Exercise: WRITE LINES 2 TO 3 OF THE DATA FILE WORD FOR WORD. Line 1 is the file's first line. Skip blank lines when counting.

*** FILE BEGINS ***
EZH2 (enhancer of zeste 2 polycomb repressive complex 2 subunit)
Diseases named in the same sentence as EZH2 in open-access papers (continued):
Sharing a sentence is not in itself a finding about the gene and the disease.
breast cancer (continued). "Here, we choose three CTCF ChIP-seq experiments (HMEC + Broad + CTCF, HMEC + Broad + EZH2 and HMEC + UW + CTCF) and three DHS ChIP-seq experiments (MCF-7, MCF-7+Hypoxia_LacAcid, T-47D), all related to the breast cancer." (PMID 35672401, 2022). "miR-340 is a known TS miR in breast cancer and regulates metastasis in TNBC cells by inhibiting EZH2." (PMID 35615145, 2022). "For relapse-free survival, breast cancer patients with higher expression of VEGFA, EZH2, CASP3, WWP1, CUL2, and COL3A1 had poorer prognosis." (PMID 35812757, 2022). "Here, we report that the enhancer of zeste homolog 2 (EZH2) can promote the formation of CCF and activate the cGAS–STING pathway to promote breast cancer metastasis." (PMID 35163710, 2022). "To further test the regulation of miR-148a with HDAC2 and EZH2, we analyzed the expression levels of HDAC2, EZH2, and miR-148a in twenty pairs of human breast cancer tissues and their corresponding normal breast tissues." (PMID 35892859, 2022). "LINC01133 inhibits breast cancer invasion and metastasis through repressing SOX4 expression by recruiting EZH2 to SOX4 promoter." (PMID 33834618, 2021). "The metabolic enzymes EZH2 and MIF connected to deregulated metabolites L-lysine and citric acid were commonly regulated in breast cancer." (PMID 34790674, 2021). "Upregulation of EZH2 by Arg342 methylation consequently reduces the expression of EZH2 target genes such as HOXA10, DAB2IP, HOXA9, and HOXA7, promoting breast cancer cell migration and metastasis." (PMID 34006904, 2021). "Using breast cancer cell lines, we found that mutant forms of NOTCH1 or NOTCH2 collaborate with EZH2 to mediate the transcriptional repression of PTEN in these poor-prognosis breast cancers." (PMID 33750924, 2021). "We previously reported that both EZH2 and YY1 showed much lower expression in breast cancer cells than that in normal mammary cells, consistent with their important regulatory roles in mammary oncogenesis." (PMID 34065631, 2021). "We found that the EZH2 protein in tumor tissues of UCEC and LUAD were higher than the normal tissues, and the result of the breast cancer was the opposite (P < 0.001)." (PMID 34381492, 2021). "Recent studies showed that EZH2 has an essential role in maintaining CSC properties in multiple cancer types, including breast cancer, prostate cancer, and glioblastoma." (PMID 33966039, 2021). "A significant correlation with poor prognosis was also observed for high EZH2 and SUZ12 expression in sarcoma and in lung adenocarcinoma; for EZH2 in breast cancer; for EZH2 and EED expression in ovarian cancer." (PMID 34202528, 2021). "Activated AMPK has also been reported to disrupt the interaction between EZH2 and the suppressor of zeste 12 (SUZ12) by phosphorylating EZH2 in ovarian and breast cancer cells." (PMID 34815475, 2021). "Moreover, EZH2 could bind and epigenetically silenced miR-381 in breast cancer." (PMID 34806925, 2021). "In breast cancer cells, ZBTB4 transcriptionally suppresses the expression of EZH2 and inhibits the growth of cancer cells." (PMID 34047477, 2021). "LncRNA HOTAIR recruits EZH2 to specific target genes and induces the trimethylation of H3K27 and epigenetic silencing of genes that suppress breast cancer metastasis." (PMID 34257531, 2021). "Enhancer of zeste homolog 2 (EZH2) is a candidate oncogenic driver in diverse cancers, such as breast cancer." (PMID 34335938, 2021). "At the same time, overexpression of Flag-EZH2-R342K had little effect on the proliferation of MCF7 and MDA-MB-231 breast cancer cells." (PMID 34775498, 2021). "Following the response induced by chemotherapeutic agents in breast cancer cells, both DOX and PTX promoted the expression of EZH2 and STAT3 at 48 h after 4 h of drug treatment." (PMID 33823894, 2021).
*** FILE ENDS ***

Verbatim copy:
Diseases named in the same sentence as EZH2 in open-access papers (continued):
Sharing a sentence is not in itself a finding about the gene and the disease.